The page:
Vivienne Westwood's politically charged unisex show at men's fashion week takes on climate change, gender norms
If Meryl Streep’s weighty Golden Globes speech Sunday night was the political rallying cry for Hollywood, then Vivienne Westwood’s unisex show at London Fashion Week Men’s on Monday just turned up the political heat in the fashion world.
Taking her signature punk aesthetic — and her environmental activism — to new heights, the English designer (who once shaved her head to protest climate change) sent both men and women down the runway in heavily remixed and deconstructed power suits, evening gowns, and separates, setting the tone for the show with “Dance of the Knights,” a song by Russian composer Sergei Prokofiev that was used as the theme song for the British and Irish versions of The Apprentice.
Her political message was clear: it’s time for anarchy; the downfall of the 1%; a radical end to climate change; and a revolution in the face of bullying and hatred at the highest levels.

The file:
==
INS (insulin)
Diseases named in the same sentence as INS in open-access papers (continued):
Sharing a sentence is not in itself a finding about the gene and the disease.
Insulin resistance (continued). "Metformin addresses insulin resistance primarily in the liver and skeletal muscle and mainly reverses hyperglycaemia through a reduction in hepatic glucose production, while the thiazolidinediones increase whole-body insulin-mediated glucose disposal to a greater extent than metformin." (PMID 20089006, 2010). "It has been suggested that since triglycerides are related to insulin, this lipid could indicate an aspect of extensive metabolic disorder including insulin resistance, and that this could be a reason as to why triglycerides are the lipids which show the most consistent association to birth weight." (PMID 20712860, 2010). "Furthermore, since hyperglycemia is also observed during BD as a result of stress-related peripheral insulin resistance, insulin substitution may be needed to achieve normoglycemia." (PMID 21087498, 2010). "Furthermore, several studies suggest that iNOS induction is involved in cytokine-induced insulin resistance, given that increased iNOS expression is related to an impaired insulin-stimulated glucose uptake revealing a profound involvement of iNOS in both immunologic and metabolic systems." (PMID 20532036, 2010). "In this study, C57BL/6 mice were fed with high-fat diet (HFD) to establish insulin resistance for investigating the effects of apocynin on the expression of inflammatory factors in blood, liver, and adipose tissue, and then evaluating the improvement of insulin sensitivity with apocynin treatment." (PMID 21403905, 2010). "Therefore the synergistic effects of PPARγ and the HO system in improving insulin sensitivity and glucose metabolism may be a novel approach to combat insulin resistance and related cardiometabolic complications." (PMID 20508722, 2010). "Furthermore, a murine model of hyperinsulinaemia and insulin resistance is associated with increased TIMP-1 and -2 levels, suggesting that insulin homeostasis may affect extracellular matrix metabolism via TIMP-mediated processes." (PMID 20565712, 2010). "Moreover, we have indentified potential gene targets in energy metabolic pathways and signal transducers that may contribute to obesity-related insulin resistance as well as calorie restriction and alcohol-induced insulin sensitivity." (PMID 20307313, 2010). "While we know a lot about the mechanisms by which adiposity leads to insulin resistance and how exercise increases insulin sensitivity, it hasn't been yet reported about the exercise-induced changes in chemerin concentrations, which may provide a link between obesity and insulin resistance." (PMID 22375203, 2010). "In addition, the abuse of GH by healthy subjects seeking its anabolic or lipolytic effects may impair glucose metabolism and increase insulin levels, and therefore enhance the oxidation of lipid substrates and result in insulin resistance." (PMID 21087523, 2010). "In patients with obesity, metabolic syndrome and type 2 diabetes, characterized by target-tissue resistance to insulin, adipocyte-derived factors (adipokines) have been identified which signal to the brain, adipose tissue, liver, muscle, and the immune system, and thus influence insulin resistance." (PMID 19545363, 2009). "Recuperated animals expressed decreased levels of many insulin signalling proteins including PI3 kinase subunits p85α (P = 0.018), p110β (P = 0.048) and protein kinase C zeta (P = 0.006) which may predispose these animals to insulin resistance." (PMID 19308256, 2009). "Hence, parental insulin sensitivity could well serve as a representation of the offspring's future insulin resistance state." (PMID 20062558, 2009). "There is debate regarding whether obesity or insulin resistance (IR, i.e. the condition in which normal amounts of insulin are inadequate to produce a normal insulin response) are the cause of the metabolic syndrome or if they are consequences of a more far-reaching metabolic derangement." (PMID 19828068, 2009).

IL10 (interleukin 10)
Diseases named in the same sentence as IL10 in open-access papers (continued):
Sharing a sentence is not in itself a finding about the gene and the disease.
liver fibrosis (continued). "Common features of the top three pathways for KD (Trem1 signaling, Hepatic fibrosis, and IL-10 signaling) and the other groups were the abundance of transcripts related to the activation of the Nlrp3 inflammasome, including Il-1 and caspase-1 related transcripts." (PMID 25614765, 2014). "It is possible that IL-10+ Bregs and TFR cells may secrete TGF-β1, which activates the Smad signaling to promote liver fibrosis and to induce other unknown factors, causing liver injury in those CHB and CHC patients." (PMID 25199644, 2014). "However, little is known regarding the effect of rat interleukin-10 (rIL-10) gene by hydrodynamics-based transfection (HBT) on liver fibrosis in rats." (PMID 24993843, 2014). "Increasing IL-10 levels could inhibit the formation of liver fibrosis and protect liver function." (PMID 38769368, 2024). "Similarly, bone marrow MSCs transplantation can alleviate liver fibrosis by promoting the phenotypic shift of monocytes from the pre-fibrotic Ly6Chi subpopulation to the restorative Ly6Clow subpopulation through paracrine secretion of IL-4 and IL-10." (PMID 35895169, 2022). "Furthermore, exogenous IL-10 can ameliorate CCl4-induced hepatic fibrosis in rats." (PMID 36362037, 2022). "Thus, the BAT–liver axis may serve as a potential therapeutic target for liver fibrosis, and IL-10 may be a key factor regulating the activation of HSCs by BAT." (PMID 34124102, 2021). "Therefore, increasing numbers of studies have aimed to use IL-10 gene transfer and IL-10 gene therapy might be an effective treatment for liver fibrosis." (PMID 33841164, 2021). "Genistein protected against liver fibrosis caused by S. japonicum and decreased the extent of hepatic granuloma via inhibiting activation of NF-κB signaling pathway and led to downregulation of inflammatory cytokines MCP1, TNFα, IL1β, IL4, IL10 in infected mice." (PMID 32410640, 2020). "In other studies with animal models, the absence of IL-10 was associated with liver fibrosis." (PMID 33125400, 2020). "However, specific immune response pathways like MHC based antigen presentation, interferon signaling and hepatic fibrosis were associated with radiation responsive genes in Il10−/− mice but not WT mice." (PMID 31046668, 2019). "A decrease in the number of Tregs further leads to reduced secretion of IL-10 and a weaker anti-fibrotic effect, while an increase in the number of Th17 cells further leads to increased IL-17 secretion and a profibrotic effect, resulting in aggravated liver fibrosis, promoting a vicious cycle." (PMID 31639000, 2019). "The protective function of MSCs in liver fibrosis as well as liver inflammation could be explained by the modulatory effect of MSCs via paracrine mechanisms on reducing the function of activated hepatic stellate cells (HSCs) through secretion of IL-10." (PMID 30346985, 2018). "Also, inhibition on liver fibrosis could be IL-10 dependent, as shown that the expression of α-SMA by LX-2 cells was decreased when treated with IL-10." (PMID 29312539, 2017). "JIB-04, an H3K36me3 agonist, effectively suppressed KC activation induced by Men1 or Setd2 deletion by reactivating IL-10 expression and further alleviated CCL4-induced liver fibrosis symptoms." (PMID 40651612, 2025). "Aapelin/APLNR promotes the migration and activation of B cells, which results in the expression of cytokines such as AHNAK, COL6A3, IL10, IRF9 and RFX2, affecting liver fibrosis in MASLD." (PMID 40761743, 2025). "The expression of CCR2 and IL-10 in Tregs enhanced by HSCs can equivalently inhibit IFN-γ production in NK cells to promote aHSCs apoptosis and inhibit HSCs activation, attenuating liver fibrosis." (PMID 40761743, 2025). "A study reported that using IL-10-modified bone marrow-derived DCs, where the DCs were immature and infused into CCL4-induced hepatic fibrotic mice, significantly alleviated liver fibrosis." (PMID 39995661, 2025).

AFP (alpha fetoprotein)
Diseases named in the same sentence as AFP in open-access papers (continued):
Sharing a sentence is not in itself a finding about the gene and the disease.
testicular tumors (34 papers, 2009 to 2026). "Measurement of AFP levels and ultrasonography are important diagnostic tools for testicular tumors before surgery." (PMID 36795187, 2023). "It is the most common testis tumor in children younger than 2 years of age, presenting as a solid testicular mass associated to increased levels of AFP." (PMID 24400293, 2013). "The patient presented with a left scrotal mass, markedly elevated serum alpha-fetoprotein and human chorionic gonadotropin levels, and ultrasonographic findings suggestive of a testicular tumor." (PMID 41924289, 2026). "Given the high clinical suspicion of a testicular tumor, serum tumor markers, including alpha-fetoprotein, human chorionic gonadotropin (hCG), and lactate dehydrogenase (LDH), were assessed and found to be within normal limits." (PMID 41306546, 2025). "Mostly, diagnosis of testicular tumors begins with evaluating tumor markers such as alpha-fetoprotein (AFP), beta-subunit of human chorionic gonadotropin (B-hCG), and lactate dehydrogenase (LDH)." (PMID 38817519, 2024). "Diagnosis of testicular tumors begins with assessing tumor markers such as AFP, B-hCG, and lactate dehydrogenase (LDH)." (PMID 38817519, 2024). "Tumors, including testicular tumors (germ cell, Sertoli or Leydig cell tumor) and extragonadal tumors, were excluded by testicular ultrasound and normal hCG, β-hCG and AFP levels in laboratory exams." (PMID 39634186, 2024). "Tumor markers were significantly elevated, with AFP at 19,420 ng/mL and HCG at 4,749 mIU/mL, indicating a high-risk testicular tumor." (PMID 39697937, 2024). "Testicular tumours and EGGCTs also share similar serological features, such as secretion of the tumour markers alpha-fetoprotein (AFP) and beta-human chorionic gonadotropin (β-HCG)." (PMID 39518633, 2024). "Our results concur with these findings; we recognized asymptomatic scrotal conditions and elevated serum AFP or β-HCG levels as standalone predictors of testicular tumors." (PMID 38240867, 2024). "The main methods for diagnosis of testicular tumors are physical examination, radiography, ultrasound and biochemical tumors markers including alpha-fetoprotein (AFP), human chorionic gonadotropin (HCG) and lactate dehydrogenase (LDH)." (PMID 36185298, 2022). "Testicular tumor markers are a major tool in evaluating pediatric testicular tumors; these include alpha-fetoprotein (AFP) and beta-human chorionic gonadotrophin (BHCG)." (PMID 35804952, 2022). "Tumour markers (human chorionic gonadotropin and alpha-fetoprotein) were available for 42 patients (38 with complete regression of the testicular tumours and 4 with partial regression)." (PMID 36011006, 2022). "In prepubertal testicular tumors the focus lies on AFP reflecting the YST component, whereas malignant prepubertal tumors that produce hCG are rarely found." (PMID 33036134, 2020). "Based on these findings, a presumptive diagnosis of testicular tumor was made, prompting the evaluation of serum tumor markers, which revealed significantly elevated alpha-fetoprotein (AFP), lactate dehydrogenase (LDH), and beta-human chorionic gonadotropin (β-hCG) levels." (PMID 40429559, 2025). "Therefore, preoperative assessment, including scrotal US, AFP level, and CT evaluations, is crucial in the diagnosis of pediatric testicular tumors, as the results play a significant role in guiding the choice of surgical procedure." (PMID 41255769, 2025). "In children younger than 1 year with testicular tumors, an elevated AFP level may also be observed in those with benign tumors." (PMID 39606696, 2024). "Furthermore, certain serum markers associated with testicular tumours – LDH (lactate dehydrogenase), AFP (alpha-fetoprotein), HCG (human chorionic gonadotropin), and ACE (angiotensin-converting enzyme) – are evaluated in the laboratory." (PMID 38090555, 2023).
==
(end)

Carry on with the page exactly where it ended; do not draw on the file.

The inspiration for the collection, she said, was “art, craft and theater; clothes inspired by culture.”
Intermixed with destroyed paper crowns, tuxedo jackets paired with bloomers (oh, the man-baby symbolism!) and trashed tulle dresses were details like the phallic jacket pins below.
And the “anti-people” slogan that cropped up on garments across the collection.
The fall/winter 2017 collection also has a particular focus on the environment, climate change, and sustainability, with words like “ecotricity” and bold sun prints appearing throughout. As Westwood explained to the Los Angeles Times earlier this month, “We’re very keen on unisex. It sounds like a joke, but in fact it’s all about styling. Swapping clothes with your partner means you can spend less.”